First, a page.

The recent Supreme Court ruling on health care reform, validating the health mandate, changes everything in your plans—or does it? Despite political battle lines being drawn and continuous sound bites from pundits praising or decrying health care reform, have government regulations really changed anything in the delivery of health care? If the Affordable Care Act were overturned, would it change the delivery of health care? The logical answer—not really.
The fact of the matter is that government regulations more often act to jump start the industry into moving in the direction it already knows is the right course. And once the industry gains traction, it outruns the government by internally implementing the changes that are needed to take health care to the next level. A look back in history can inform what is happening in health care today.
In the 1980s, runaway costs led Medicare to institute prospective payment controls in the form of diagnosis-related groups (DRGs), which paid for care by the case rather than individual lab tests and procedures. The institution of DRGs led to gnashing of teeth and claims of unfairness.
But hospitals realized that change was in the wings, and they began to rotate their businesses. They became cost-efficient by determining the most efficient way to perform a lab test or x-ray. They examined utilization on a patient basis and began to control costs. Then at some point, they became as efficient as they could by using these types of cost controls.
Jump forward to the ’90s when health care costs rose at double the rate of inflation. It was not enough to make sure that an x-ray itself was performed cost-effectively. The question became, “Is that x-ray necessary?” Managed care began paying a flat fee per patient for a fixed period of time, not for every x-ray performed. Once again, there was gnashing of teeth and claims of unfairness. As in the ’80s, however, hospitals realized that change was necessary, and they began implementing total quality management (TQM), total quality improvement (TQI) initiatives, and clinical program improvements.
Then in 1999, the Institute of Medicine (IOM) published To Err is Human: Building a Safer Health System. According to the IOM, 100,000 lives were being lost every single year in American hospitals because of adverse events—drug-drug interactions, infections caused at the hospital, etc. The government stepped in with mandated quality measures, incentives, and more to jump start the health industry toward change. After gnashing of teeth and claims of unfairness, hospitals responded by improving processes independently of regulation. Care management and involvement of all stakeholders led to greater integration of care across providers. But the focus on episodic approaches to managing care, while evolutionary, wasn’t enough to improve overall health and decrease costs.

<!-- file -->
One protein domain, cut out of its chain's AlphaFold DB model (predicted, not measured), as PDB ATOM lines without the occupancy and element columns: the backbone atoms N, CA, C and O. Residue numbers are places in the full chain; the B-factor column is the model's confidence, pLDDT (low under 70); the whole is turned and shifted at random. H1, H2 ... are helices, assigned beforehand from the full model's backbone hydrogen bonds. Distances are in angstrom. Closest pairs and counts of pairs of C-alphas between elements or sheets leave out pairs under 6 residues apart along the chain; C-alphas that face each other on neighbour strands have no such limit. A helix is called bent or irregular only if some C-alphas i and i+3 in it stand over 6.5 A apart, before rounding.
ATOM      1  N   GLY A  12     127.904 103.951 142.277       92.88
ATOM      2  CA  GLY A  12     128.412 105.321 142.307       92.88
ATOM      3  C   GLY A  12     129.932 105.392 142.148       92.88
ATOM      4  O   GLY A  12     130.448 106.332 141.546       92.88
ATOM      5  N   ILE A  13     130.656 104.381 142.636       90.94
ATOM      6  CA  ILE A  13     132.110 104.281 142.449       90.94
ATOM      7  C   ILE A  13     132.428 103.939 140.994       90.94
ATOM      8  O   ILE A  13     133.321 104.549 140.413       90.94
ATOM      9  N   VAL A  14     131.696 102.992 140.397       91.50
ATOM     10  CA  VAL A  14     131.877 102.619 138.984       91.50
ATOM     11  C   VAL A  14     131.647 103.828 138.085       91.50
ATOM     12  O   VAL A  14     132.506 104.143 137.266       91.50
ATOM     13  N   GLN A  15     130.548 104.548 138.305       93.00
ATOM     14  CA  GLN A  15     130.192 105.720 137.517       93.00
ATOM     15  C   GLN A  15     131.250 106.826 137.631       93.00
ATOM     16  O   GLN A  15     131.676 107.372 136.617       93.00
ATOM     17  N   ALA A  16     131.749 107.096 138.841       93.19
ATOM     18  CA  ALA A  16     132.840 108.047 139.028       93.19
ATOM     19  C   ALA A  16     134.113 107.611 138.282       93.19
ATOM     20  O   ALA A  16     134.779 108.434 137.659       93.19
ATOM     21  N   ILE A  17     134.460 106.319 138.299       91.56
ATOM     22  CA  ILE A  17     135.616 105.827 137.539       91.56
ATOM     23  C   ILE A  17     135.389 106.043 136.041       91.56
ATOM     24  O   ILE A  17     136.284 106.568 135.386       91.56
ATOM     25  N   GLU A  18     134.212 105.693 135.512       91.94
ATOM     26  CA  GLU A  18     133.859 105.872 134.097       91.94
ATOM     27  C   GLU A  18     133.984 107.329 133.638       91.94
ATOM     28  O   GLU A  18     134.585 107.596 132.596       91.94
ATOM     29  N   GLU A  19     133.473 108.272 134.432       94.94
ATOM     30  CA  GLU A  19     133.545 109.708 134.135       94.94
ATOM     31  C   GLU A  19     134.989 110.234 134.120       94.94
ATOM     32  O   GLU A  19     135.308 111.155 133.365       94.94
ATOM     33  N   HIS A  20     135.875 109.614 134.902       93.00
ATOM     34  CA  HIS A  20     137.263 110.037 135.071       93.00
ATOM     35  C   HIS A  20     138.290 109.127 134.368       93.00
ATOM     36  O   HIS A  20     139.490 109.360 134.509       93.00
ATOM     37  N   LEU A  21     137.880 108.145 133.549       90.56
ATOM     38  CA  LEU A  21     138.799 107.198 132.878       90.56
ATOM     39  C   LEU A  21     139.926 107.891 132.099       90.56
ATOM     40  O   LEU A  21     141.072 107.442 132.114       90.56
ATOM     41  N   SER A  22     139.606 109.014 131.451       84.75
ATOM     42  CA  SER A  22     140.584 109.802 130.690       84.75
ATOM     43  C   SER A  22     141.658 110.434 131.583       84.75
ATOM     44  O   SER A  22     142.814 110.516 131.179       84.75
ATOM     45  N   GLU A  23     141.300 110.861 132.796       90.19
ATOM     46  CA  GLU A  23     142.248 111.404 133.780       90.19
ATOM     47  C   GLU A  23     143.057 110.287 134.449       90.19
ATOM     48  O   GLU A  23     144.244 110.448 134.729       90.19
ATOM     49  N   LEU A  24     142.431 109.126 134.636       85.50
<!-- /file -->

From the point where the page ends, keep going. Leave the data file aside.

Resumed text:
Now in 2012, both the industry and health care reform are moving it forward again, driving clinical integration as the way to focus on population health and preventive care. Under the Affordable Care Act, the federal government initiated pilot programs for accountable care organizations (ACOs) to determine if such models, in which groups take responsibility for the care of patients over the lifespan, are effective in reducing costs and improving quality of care. Media hoopla once again abounds while the health care industry quietly goes about making internal changes to meet these same ends.
Clinical integration is allowing the industry to gain a full view of patient health—the cost of the complete approach. Organizations like Geisinger Health System in Pennsylvania, Sentara Healthcare in Virginia, Sharp Health Plan in California, and Novant Health in North Carolina are following patients by collecting and analyzing data from a variety of views—inpatient, episodic, payer, and outreach, and using predictive analytics to parse the data.
Combining retrospective and current data with predictive analytics, providers and payers can now predict what interventions and management techniques should be offered to resolve current health issues and predict the care patients might need in the future. Payers and providers can slice the data to identify a population of asthmatic patients, for example, who are adherent to therapies and motivated to exercise and change their lifestyles. Such a population would then benefit from programs that focus on an active approach to their health.
Predictive analytics enable ACOs and other health care reform models to assume responsibility and risk for patient populations in a way that will reduce costs of care in the long term. Health care providers and payers now have the ability to look at what happened to patients in the past, what is happening to them in process, and what may happen in their future. The reality, as I believe is becoming clearer, is that our focus on clinical integration, quality improvement, and population management is core to the future of health, regardless of payment/incentive models, government initiatives or organizational structure.